Note: Due to the coronavirus outbreak in Wuhan, the theatrical release of The Rescue has been postponed in China and territories worldwide. The movie was originally scheduled to open on Jan 25.
The Rescue (PG13)
Starring Eddie Peng, Wang Yanlin, Xin Zhilei
Directed by Dante Lam
Watching Eddie Peng winch down from a helicopter to save lives in The Rescue is to know that there's hope yet in China-Taiwan co-operation. Add Hongkong director Dante Lam to the mix and this could be a triple-pronged Chinese New Year gathering.
Taiwanese heartthrob Peng plays Captain Gao Qian, the leader of a squad of elite, pumped-up rescuers who risk death, limb and insurance coverage in a maritime organisation called China Rescue And Salvage, China's equivalent of the US Coast Guard. “We risk death to give others hope for life,” goes their motto of bravado, thoroughly dismissing a safer job in a bank.
Peng is the main winchman, head honcho and master of disaster. Which means he gets to go down first via rope from a chopper onto a flaming oil rig, burning tanker, sinking plane, container truck falling into a rushing river, and generally look very heroic, decisive and manly.
Because China films are usually gender-equitable, he is flown into danger by a female pilot, Captain Fan Yuling, played by Xin Zhilei (2016's Crosscurrent) with steely resolve, unflappable air and even more unflappable hair. This gal is so good she can even pick up a tiny key ring using her aircraft. She also, of course, casts furtive glances at her co-captain because Gao is a single dad with a precocious, rather annoying little son who keeps trying to pair the two together.
Anyway, Fan’s steady hands are crucial because, boy, if it’s not one thing, it's another with these incredible high-calamity, high-budget special-effects movies — this one reportedly costs nearly US$100 million (S$135 mil) — where something unexpected always happens, like the chopper going wonky or a damn leg getting stuck. Just when you think it's safe, something explodes, something sinks, someone hears a crying baby somewhere and some overworked public servant has to risk dear life to go in again and again and again some more.
I have to say, though, that Chinese blockbusters are getting pretty good at staging these huge Poseidon Adventure-Towering Inferno-Deepwater Horizon wow-the-heck-out-of-the-audience set pieces, filmed ideally with an entire hospital on standby just in case. The giant CGI fireballs here and in last year's firefighting flick, The Bravest, are so happening they'd likely send Smokey the Bear into permanent retirement.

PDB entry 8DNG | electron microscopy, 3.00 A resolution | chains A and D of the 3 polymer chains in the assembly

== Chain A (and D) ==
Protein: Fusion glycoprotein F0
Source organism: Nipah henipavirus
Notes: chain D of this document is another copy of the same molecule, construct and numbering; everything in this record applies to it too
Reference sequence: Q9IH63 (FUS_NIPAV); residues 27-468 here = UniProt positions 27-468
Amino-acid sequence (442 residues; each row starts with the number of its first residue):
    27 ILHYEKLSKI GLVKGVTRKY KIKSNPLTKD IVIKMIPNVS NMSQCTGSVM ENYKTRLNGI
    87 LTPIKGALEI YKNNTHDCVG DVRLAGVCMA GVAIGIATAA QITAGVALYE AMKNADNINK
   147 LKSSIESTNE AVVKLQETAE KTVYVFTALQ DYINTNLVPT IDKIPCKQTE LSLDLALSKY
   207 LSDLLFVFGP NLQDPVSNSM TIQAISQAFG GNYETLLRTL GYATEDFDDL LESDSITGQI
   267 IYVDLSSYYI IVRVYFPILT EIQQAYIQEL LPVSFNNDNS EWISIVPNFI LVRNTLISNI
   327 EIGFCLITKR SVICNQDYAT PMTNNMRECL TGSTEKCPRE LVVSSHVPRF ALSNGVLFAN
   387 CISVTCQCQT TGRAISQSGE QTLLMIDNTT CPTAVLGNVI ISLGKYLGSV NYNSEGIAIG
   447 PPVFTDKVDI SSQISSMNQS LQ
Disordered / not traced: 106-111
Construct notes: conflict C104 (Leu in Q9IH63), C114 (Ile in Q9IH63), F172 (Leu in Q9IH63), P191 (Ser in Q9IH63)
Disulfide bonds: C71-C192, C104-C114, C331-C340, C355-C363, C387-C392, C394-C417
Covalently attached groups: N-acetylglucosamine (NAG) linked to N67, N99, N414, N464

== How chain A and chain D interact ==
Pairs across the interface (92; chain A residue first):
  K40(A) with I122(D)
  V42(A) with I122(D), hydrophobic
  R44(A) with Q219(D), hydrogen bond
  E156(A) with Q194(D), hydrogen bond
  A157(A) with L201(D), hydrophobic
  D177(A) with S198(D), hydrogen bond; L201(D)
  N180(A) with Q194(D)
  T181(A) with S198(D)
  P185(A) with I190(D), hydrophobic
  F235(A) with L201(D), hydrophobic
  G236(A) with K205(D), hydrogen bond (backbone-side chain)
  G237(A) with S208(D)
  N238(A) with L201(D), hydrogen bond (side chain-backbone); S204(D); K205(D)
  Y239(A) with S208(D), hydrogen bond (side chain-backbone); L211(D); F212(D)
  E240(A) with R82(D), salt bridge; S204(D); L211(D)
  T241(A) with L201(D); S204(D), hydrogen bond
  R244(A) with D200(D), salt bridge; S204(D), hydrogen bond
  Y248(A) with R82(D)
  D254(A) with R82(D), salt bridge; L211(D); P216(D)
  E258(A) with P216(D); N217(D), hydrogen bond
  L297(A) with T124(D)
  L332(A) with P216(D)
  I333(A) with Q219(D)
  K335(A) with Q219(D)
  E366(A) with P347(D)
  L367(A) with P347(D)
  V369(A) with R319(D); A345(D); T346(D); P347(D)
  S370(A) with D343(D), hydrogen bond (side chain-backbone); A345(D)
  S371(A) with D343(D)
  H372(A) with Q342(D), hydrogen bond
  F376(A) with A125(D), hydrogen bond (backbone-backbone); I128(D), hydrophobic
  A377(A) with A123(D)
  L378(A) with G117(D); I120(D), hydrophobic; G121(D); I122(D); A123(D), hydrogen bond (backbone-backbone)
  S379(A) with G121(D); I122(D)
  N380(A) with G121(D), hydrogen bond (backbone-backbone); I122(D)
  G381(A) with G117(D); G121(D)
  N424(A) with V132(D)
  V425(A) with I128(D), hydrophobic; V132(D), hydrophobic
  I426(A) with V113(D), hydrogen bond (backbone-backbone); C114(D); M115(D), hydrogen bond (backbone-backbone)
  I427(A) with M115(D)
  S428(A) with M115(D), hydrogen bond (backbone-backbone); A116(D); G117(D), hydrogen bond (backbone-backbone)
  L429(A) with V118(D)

My fave ARS (Amazing Rescue Scene) in The Rescue is four helicopters using cables to hold up a downed passenger plane full of ang mohs that is sinking into the sea. The team, naturally, scrambles against time and deadly onrushing water to get survivors out before the hovering choppers need to let go.
Three things come to mind during this insane rescue. One: I didn't know helicopters could do this. Two: Notwithstanding the fact that his story was actually a real one, Tom Hanks as the pilot in Sully only ditched his plane in some unchallenging, take-your-sweet-time river compared to this exciting deal.
And three: One Road, One Belt should include One Air too because, man, the ang mohs in severe distress here really needed these crazy lifesavers. At which point, check out the sappy, cringeworthy scenes where Westerners show eternal gratitude to Peng in a sort of gushy reverse kowtow.
Now, the dude, being the elder 30-something here, is also the senior citizen in his crew. His bunch of young hotshots is so square-jawed, chiselled and can-do that they look like escapees from 2016’s Operation Mekong and 2018’s Operation Red Sea. One guy, Wang Yanlin, is actually from Operation Red Sea. He plays Peng's best pal and fellow winchman, Zhao Cheng, who due to his very happy disposition in getting married soon, is predictably and customarily earmarked for a less cheerful fate if you know what I mean.
Those two Operation films, by the way, are director Dante Lam's first two Chinese uniformed services instalments in a series of heroic flicks planned to showcase the modernity and humanity of the mainland and to snag, maybe, a honorary citizenship for himself. The man is now so good at these big-scale epics he even ropes in Oscar-winning cinematographer, Peter Pau from Crouching Tiger, Hidden Dragon, to, presumably, shoot the softer, humanising side of things.
The Rescue, being about a civilian rescue crew, is, thankfully, not so rah-rah. Unlike military people, the folks here can actually quit which some invariably do. It's good to know that even gungho-ism has its limits and even rescuers have fears too which is refreshing to see.
I like that Peng, despite being so hyper, has serious doubts about his vocation after a particularly traumatic incident. “Once fear comes, it doesn't leave,” a colleague who packs it in warns him.
But I hate that so much rescue time is slowed down here to spend many moments on his young son's angle to domesticate the tale. It's great that Peng and his curly-haired kid spend bonding time together. But there's a personal peril and public peril comparison which looks too phony. And since we’re not really into cutesy kitchy koo stuff here, hey, can we just move it on?
Only in a disaster movie would a big-a** event with people in extreme danger be a welcome sight. Seriously, when Eddie Peng is trapped in the burning hulk of an oil tanker that's sinking into the sea with nowhere to escape, man, that's when we're happiest with the thrills from The Rescue. (***)
Photo: Golden Village